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Foreign Clubs
by [?]

How is it, will any one tell me, that all foreign Clubs are so ineffably stupid? I do not suspect that we English are pre-eminent for social gifts; and yet we are the only nation that furnishes clubable men. Frenchmen are wittier, Germans profounder, Russians–externally at least–more courteous and accommodating; and yet their Clubs are mere tripots–gambling establishments; and, except play, no other feature of Club-life is to be found in them.

To give a Club its peculiar “cachet”–its, so to say, trade-mark–you require a class of men who make the Club their home, and whose interest it is that all the internal arrangements should be as perfect, as well ordered, and frictionless as may be. Good furniture, good servants, good lighting, good cookery, well-adjusted temperature, and a well-chosen cellar, are all essentials. In a word, the Club is to be the realisation of what we all think so much of–comfort. Now, how very few foreigners either understand or care for this! Every one who has travelled abroad has seen the “Cercle,” or “L’Union,” or whatever its name be, where men of the highest station–ministers, ambassadors, generals, and suchlike–met to smoke and play whist, with a sanded floor, a dirty attendance, and yet no one ever complained. They drank detestable beer, and inhaled a pestilent atmosphere, and sat in draughts, without a thought that there was anything to be remedied, or that human skill could or need contrive anything better for their accommodation.

When these establishments were succeeded by the modern Club, with its carpeted floor, silk hangings, ormolu lamps, and velvet couches, the change was made in a pure spirit of Anglomanie; somebody had been over to London, and come back full of the splendours of Pall-Mall. The work of imitation, so far as decoration went, was not difficult. Indeed, in some respects, in this they went beyond us, but there ended the success. The Club abroad is a room where men gamble and talk of gambling, but no more; it is not a Club.

For the working of the Club, as for that of constitutional government, a special class are required. It, is the great masses of the middle ranks in England, varied enough in fortune, education, habits, and tastes, but still one in some great condition of a status, that supply the materials for the work of a parliamentary government; and it is through the supply of a large community of similar people that Clubs are maintained in their excellence with us.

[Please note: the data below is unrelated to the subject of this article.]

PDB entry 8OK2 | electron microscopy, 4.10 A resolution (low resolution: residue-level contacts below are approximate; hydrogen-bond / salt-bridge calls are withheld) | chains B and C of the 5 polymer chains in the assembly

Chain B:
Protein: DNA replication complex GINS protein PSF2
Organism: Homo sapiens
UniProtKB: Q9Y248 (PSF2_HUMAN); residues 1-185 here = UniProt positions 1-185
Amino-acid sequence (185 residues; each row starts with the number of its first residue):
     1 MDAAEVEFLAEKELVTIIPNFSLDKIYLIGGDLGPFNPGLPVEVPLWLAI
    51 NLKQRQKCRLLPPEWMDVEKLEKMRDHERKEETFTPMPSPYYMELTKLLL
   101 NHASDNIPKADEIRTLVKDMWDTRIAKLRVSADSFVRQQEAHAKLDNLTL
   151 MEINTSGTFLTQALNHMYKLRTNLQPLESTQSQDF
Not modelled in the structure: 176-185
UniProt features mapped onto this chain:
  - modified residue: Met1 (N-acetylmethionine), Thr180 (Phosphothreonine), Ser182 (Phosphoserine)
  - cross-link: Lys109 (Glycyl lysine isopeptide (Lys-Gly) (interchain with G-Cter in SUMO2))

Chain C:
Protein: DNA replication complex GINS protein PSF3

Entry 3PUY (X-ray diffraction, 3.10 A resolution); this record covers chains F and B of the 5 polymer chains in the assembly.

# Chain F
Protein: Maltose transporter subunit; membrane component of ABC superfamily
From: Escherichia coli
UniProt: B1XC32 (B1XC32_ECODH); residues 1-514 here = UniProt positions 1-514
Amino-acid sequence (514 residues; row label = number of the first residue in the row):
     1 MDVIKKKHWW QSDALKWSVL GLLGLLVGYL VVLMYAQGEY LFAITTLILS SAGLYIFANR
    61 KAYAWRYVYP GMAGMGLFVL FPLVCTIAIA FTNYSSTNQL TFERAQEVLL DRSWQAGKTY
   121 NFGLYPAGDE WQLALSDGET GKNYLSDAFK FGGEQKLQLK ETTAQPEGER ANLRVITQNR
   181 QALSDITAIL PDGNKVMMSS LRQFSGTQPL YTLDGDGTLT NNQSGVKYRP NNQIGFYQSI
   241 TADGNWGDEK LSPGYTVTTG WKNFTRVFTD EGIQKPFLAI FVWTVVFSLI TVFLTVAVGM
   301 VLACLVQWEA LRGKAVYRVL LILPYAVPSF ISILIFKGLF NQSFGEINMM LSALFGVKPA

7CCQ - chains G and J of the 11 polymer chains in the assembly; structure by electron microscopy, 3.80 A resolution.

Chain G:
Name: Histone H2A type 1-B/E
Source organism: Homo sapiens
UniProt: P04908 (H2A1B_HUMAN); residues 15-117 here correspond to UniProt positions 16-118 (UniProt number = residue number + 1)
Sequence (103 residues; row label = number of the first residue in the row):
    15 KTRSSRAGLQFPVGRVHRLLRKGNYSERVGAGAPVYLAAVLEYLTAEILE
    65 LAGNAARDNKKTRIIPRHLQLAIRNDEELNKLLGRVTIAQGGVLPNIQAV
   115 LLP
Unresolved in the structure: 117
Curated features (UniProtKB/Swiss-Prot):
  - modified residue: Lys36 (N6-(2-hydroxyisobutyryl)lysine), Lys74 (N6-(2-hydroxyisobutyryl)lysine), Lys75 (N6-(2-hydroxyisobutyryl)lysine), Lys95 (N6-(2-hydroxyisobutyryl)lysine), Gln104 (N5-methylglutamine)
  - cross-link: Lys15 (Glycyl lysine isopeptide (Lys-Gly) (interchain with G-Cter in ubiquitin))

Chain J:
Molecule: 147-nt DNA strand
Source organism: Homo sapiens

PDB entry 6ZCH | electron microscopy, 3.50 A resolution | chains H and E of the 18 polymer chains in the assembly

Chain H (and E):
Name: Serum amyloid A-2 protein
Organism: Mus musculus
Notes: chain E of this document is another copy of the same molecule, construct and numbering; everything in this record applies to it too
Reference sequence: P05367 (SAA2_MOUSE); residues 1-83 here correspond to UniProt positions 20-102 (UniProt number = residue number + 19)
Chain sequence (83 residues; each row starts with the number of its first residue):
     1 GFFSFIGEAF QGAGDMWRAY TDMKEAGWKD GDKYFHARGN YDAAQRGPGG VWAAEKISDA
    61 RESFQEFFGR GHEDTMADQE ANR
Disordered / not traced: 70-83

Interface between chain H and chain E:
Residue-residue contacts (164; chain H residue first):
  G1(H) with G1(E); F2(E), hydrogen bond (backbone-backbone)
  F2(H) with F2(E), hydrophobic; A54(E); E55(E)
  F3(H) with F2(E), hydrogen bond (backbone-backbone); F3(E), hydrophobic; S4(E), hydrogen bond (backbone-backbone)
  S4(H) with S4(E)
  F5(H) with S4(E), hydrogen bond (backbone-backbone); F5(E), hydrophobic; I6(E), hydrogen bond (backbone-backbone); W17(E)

For the success of a Club you need a number of men perfectly incapable of all life save such as the Club supplies; who repair to the Club, not alone to dine and smoke and sup, and read their paper, but to interchange thought in that blended half-confidence that the Club imparts; to hear the gossip of the day told in the spirit of men of their own leanings; to ascertain what judgments are passed on public events and public characters by the people they like to agree with;–in fact, to give a sort of familiar domestic tone to intercourse, suggesting the notion that the Club is a species of sanctuary where men can talk at their ease. The men who furnish this category with us are neither young nor old, they are the middle-aged, retaining some of the spring and elasticity of youth, but far more inclining to the solidity of riper years. If they frequent the Opera, it is to a stall, not to the coulisses, they go. They are more critical than they used to be about their dinners, and they have a tendency to mix seltzer with their champagne. They have reached that bourne in which egotism has become an institution; and by the transference of its working to the Club, they accomplish that marvellous creation by which each man sees himself and his ways and his wants and his instincts reflected in a thousand varied shapes.